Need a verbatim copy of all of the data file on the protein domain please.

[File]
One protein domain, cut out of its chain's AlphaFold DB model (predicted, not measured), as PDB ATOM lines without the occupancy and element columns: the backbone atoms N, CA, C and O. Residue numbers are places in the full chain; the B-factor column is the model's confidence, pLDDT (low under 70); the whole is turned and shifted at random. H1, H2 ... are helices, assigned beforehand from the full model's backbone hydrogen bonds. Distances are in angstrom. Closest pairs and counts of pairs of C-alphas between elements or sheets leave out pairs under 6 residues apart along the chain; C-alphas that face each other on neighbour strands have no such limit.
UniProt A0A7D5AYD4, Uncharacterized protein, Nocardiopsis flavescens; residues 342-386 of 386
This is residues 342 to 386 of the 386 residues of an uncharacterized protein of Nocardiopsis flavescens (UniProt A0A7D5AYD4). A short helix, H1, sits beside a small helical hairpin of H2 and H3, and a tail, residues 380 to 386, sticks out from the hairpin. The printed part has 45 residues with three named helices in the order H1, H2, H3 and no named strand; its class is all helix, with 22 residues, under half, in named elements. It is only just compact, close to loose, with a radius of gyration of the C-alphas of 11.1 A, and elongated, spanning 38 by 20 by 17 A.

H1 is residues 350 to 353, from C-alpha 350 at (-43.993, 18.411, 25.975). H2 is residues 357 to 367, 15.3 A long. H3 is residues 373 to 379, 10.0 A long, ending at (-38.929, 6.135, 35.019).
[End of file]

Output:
One protein domain, cut out of its chain's AlphaFold DB model (predicted, not measured), as PDB ATOM lines without the occupancy and element columns: the backbone atoms N, CA, C and O. Residue numbers are places in the full chain; the B-factor column is the model's confidence, pLDDT (low under 70); the whole is turned and shifted at random. H1, H2 ... are helices, assigned beforehand from the full model's backbone hydrogen bonds. Distances are in angstrom. Closest pairs and counts of pairs of C-alphas between elements or sheets leave out pairs under 6 residues apart along the chain; C-alphas that face each other on neighbour strands have no such limit.
UniProt A0A7D5AYD4, Uncharacterized protein, Nocardiopsis flavescens; residues 342-386 of 386
This is residues 342 to 386 of the 386 residues of an uncharacterized protein of Nocardiopsis flavescens (UniProt A0A7D5AYD4). A short helix, H1, sits beside a small helical hairpin of H2 and H3, and a tail, residues 380 to 386, sticks out from the hairpin. The printed part has 45 residues with three named helices in the order H1, H2, H3 and no named strand; its class is all helix, with 22 residues, under half, in named elements. It is only just compact, close to loose, with a radius of gyration of the C-alphas of 11.1 A, and elongated, spanning 38 by 20 by 17 A.

H1 is residues 350 to 353, from C-alpha 350 at (-43.993, 18.411, 25.975). H2 is residues 357 to 367, 15.3 A long. H3 is residues 373 to 379, 10.0 A long, ending at (-38.929, 6.135, 35.019).